Leonor Watling: “We came from a garden and now we are more uncomfortable” | Culture

He was 23 years old when Manuel Vicent asked him to read in public some parts of They are from sea, her novel awarded with the Alfaguara, and she was a nervous wreck at the Madrid Book Fair, exposed to the gazes that saw the birth of an actress (also a singer, with Marlango) who has come to work with the greats directors but who never (never) forgot that it is mortal and that fame also deteriorates the most powerful organ of the human being, discretion and elegance. Then she was the protagonist of that They are from sea directed by Bigas Luna. And here he is, elegant, with his mask, before Goya’s black paintings, in the noblest room of the Círculo de Bellas Artes, talking about the present. In the past, 2010, he had told this same journalist that “in Spain we are of virulent extremes.” It was a 35-year-old girl.

Ask. And now, what is this country like for you?

Answer. For everyone it is harsher, more uncomfortable. We came from a garden, a full orchard, and when you are well off financially you are happy, you are living and doing your things, and you are not so bothered by what is around you. Now I think we are all more skin deep, more uncomfortable. So, whatever the next person does, we look at it, we think, it annoys us. But because we are not well, and not only Spain, but in general.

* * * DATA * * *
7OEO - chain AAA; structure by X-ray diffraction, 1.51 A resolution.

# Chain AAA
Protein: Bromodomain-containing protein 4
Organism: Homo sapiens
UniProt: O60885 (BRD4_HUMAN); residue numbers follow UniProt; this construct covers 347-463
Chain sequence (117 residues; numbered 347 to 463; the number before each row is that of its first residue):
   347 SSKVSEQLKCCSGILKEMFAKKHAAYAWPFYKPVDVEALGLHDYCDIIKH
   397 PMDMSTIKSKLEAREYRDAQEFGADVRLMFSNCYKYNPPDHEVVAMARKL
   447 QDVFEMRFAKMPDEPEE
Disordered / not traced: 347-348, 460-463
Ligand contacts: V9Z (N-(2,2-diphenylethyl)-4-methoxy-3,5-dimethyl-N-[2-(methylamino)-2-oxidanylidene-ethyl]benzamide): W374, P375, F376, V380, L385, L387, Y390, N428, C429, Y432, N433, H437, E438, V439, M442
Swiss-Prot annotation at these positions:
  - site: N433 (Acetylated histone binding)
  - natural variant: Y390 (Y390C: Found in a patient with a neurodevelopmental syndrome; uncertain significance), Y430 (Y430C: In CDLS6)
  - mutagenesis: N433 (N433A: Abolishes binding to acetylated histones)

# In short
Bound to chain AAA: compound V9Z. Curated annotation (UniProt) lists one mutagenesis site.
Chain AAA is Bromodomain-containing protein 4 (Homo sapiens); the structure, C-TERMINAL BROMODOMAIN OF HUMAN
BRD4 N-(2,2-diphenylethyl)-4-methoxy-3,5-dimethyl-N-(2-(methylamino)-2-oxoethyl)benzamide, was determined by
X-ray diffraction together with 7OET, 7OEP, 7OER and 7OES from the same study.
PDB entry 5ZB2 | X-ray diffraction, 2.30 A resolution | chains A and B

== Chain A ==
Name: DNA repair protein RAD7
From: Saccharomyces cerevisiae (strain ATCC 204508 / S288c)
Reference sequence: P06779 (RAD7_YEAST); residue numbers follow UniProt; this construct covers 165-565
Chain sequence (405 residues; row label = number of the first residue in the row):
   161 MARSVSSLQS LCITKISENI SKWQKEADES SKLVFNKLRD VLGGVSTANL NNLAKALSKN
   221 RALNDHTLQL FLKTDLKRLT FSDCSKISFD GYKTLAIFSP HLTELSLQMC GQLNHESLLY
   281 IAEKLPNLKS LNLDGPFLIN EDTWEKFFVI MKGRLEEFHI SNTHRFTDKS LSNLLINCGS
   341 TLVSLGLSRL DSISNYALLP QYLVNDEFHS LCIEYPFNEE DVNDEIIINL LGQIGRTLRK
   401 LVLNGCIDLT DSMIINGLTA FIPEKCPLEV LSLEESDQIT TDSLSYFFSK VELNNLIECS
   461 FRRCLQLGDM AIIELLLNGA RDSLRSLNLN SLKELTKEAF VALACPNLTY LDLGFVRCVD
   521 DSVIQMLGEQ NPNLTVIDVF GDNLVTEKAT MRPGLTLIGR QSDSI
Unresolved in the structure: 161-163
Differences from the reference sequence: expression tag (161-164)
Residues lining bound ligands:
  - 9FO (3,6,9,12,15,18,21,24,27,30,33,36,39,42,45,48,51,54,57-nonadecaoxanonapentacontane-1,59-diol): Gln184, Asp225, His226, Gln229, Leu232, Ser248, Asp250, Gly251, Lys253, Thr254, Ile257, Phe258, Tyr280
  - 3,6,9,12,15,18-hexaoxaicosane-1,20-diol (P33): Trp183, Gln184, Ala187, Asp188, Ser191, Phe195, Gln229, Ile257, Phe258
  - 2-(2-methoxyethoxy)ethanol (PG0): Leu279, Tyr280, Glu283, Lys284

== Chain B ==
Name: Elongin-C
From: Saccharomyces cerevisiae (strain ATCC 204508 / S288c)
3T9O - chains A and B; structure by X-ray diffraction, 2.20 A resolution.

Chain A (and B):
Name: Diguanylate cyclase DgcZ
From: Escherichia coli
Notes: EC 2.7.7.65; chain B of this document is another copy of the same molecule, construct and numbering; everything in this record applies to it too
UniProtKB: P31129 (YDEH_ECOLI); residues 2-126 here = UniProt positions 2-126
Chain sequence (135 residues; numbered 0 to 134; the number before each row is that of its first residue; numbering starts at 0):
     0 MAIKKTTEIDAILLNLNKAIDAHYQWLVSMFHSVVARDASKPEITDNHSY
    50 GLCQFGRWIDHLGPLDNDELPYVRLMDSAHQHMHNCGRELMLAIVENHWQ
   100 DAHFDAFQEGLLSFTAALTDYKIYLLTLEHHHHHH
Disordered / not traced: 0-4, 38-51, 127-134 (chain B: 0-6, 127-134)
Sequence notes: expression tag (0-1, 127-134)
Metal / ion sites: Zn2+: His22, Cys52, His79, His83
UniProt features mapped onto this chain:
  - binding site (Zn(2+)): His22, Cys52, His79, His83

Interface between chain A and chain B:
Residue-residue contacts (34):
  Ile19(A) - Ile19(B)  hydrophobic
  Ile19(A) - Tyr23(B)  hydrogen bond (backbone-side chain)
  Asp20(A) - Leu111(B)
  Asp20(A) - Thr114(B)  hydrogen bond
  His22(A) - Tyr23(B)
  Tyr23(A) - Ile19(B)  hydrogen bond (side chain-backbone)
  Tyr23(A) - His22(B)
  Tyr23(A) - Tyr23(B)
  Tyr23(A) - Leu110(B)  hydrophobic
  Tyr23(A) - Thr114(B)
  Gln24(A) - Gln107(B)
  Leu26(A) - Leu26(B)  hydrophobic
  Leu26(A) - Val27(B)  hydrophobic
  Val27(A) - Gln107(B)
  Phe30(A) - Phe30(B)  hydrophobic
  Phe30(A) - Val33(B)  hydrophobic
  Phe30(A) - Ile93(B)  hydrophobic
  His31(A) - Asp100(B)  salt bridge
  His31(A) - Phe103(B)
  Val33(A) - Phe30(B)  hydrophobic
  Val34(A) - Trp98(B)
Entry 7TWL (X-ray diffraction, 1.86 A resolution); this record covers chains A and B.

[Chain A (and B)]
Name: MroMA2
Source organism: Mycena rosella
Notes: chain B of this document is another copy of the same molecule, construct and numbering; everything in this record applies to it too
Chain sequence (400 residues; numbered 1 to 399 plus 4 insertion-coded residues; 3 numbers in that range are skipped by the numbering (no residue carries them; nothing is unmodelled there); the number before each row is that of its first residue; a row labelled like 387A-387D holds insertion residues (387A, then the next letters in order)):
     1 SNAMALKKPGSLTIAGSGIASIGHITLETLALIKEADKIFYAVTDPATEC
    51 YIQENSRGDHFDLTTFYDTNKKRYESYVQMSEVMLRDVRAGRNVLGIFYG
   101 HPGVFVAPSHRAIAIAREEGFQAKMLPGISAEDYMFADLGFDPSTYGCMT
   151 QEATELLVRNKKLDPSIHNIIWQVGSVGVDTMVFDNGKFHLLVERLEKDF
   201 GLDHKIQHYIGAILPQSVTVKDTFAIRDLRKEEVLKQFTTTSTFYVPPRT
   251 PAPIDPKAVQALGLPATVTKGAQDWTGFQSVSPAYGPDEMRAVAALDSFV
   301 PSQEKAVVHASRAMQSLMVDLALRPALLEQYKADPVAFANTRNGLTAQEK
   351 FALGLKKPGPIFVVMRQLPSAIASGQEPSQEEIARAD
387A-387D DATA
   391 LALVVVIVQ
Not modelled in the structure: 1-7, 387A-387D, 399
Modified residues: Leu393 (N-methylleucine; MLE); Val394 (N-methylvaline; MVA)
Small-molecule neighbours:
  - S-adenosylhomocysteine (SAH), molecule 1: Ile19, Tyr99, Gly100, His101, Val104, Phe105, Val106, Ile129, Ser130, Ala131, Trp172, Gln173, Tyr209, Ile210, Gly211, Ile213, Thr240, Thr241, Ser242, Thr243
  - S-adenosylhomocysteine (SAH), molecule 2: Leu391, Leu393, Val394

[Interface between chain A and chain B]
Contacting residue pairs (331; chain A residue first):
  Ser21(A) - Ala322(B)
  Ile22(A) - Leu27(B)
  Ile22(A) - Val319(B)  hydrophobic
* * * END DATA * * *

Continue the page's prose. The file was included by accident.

P. It is a global earthquake. Has it affected you in your life?

R. Sure. I am not able to say to what extent, but in the end, as a craftswoman, as an artist, this costs a lot … You are working with the material you have, with what you feel around you, with what you receive, and what you receive is more uncomfortable and harder and harder. I don’t know how to tell you to what extent, but I’m sure that if there were another climate I would be saying other things.

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P. What would you like to be doing now?

R. I would like to be able to write, it is costing me a lot, and I would very much like to be shooting. I really miss working on that part. We’re playing and spinning, and thank goodness I have that. But the interpretation is a bug.

P. And why is he not interpreting?

R. Right now because they haven’t offered me anything. It is a job so dependent on the outside that when it is there it is wonderful … Things that I have done will be released now, on television the second season of Nasdrovia, and a beautiful film by Félix Viscarret, based on the novel From the shadows, by Juan José Millás, although the film will be called Don’t look into people’s eyes. Paco León is incredible as the protagonist, he is a great actor … But the life of an actor, or an actress, is very hard in that sense, you are at home, waiting …